This last library has a special status in the RL community as being the mostly used framework for coding simulators. Its successful API has been foundational and inspired many other frameworks, among which TorchRL. However, Gym has gone through multiple design changes and it is sometimes hard to accommodate these as an external adoption library: users usually have their “preferred” version of the library. Moreover, gym is now being maintained by another group under the “gymnasium” name, which does not facilitate code compatibility. In practice, we must consider that users may have a version of gym and gymnasium installed in the same virtual environment, and we must allow both to work concomittantly. Fortunately, TorchRL provides a solution for this problem: a special decorator set_gym_backend allows to control which library will be used in the relevant functions:

>>> from torchrl.envs.libs.gym import GymEnv, set_gym_backend, gym_backend
>>> import gymnasium, gym
>>> with set_gym_backend(gymnasium):
...     print(gym_backend())
...     env1 = GymEnv("Pendulum-v1")
<module 'gymnasium' from '/path/to/venv/python3.9/site-packages/gymnasium/'>
>>> with set_gym_backend(gym):
...     print(gym_backend())
...     env2 = GymEnv("Pendulum-v1")
<module 'gym' from '/path/to/venv/python3.9/site-packages/gym/'>
>>> print(env1._env.env.env)
<gymnasium.envs.classic_control.pendulum.PendulumEnv at 0x15147e190>
>>> print(env2._env.env.env)
<gym.envs.classic_control.pendulum.PendulumEnv at 0x1629916a0>

We can see that the two libraries modify the value returned by gym_backend() which can be further used to indicate which library needs to be used for the current computation. set_gym_backend is also a decorator: we can use it to tell to a specific function what gym backend needs to be used during its execution. The torchrl.envs.libs.gym.gym_backend() function allows you to gather the current gym backend or any of its modules:

>>> import mo_gymnasium
>>> with set_gym_backend("gym"):
...     wrappers = gym_backend('wrappers')
...     print(wrappers)
<module 'gym.wrappers' from '/path/to/venv/python3.9/site-packages/gym/wrappers/'>
>>> with set_gym_backend("gymnasium"):
...     wrappers = gym_backend('wrappers')
...     print(wrappers)
<module 'gymnasium.wrappers' from '/path/to/venv/python3.9/site-packages/gymnasium/wrappers/'>

Another tool that comes in handy with gym and other external dependencies is the torchrl._utils.implement_for class. Decorating a function with @implement_for will tell torchrl that, depending on the version indicated, a specific behaviour is to be expected. This allows us to easily support multiple versions of gym without requiring any effort from the user side. For example, considering that our virtual environment has the v0.26.2 installed, the following function will return 1 when queried:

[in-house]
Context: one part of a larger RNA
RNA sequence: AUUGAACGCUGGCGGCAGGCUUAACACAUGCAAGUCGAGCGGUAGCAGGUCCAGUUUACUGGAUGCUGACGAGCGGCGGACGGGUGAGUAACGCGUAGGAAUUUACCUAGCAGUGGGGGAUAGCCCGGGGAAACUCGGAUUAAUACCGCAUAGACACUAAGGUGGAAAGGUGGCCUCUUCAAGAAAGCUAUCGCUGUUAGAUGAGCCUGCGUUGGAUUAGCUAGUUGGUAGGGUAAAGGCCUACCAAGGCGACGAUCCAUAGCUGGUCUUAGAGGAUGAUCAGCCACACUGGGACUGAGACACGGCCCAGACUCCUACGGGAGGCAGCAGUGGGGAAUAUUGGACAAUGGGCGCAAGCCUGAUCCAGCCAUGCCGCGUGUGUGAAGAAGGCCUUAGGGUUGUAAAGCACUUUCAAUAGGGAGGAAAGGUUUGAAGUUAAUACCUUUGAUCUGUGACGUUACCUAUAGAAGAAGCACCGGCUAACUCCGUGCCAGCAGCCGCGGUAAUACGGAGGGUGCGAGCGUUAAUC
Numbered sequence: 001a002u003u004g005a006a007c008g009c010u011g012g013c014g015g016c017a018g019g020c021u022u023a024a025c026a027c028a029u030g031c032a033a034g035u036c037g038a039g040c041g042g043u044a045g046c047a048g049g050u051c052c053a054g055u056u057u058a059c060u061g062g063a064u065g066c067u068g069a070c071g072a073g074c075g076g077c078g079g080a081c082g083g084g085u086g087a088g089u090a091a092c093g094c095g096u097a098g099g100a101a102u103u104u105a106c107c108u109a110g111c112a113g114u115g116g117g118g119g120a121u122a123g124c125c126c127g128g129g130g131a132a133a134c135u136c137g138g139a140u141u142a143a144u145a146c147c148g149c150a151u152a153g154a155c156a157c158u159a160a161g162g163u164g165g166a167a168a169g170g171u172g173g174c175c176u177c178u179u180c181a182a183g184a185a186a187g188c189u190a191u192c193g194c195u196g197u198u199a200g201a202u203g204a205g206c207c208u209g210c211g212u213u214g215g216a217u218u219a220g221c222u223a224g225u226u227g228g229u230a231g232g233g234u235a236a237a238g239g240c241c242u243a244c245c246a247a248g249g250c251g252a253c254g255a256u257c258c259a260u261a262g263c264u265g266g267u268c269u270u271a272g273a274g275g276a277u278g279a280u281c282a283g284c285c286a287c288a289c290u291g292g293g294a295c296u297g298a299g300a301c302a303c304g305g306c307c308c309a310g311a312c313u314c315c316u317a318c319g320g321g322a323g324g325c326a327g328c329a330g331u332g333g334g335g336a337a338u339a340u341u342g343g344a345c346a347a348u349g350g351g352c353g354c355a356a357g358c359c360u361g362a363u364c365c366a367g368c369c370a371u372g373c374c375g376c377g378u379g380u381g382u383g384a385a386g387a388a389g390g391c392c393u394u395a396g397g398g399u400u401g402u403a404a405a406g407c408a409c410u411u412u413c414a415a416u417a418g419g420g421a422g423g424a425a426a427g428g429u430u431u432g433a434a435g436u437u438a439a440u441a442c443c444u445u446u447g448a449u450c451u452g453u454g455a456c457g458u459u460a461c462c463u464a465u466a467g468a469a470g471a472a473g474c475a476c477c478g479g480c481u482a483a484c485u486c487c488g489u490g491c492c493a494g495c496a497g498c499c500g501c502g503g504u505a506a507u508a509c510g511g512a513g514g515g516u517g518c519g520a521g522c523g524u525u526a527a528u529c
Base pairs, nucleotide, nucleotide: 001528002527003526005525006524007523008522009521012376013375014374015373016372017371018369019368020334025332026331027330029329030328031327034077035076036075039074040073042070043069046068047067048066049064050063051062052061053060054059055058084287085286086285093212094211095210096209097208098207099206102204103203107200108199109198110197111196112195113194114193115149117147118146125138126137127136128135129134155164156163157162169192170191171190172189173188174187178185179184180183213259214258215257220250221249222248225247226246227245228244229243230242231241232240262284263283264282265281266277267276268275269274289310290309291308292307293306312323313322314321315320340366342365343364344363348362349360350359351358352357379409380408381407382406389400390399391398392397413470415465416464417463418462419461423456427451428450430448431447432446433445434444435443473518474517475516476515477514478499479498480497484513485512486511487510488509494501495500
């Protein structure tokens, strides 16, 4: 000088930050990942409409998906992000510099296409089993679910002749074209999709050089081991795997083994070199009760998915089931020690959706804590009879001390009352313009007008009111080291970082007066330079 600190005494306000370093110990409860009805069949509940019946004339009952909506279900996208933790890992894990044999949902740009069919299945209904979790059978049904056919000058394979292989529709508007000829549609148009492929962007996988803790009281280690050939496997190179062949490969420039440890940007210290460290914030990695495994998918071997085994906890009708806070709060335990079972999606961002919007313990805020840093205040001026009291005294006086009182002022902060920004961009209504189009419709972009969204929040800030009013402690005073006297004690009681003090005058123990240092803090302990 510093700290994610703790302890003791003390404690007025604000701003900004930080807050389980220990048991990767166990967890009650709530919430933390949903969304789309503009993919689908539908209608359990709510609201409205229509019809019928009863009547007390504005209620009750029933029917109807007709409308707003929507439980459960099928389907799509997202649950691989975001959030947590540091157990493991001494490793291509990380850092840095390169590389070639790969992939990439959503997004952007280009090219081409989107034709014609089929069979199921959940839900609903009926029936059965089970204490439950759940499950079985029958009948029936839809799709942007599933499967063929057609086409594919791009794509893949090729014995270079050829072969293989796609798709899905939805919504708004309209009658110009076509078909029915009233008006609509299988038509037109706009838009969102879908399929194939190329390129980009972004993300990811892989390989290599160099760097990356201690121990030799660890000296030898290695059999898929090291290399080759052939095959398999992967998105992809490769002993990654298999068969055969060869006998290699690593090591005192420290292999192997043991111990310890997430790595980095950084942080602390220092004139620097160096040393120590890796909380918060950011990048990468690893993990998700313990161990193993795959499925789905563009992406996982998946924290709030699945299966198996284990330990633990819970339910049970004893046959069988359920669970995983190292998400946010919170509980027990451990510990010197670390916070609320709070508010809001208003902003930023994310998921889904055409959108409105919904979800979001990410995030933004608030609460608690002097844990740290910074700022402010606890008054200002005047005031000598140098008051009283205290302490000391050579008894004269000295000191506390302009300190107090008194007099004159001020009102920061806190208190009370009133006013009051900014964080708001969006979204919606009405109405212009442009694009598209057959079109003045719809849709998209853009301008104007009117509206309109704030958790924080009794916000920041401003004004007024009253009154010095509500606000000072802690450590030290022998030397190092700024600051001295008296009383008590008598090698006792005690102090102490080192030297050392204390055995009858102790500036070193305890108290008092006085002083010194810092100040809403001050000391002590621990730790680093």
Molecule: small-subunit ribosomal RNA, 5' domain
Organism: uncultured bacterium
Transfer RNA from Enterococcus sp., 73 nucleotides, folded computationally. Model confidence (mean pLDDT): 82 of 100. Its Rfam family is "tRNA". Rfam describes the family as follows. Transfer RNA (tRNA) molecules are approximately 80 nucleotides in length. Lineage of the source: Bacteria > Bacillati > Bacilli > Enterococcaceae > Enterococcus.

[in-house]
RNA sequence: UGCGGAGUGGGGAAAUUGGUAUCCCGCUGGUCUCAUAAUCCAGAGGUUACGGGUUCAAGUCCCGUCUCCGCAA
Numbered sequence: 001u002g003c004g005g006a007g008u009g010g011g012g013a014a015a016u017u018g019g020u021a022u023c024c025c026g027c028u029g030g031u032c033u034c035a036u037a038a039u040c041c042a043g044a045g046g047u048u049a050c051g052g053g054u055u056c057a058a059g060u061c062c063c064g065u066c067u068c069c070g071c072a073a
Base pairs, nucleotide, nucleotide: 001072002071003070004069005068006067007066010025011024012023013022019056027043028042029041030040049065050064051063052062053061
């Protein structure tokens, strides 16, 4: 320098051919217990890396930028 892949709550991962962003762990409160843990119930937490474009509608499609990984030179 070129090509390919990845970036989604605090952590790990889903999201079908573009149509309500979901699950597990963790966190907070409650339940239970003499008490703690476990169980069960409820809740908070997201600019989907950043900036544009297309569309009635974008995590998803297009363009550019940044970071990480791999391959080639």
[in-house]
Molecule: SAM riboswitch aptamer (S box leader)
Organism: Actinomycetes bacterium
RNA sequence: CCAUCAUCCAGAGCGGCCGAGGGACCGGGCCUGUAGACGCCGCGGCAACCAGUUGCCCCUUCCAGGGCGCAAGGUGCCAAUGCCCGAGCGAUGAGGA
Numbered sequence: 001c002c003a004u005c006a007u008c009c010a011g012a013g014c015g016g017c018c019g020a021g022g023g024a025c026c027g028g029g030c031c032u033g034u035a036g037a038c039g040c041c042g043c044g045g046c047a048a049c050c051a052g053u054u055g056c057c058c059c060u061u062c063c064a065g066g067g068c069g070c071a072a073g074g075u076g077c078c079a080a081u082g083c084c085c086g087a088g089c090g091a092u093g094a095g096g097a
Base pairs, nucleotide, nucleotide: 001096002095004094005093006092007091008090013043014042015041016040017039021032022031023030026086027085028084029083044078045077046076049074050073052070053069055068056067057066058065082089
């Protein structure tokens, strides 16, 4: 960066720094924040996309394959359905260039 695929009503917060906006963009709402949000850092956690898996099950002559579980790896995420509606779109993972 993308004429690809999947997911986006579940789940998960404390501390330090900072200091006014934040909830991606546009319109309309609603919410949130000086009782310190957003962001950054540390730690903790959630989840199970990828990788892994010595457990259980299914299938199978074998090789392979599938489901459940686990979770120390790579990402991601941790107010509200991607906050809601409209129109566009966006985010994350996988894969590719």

>>> from torchrl._utils import implement_for
>>> @implement_for("gym", None, "0.26.0")
... def fun():
...     return 0
>>> @implement_for("gym", "0.26.0", None)
... def fun():
...     return 1
>>> fun()

brax.BraxEnv(*args[, _inplace_update, ...])

Google Brax environment wrapper.

brax.BraxWrapper(*args[, _inplace_update, ...])

Google Brax environment wrapper.

dm_control.DMControlEnv(*args, **kwargs)

DeepMind Control lab environment wrapper.

dm_control.DMControlWrapper(*args, **kwargs)

DeepMind Control lab environment wrapper.

gym.GymEnv(*args, **kwargs)

OpenAI Gym environment wrapper.

gym.GymWrapper(*args, **kwargs)

OpenAI Gym environment wrapper.

gym.MOGymEnv(*args, **kwargs)

FARAMA MO-Gymnasium environment wrapper.

gym.MOGymWrapper(*args, **kwargs)

FARAMA MO-Gymnasium environment wrapper.


Sets the gym-backend to a certain value.


Returns the gym backend, or a sumbodule of it.

habitat.HabitatEnv(*args, **kwargs)

A wrapper for habitat envs.

jumanji.JumanjiEnv(*args, **kwargs)

Jumanji environment wrapper.

jumanji.JumanjiWrapper(*args, **kwargs)

Jumanji environment wrapper.

openml.OpenMLEnv(*args[, _inplace_update, ...])

An environment interface to OpenML data to be used in bandits contexts.

vmas.VmasEnv(*args[, _inplace_update, ...])

Vmas environment wrapper.

vmas.VmasWrapper(*args[, _inplace_update, ...])

Vmas environment wrapper.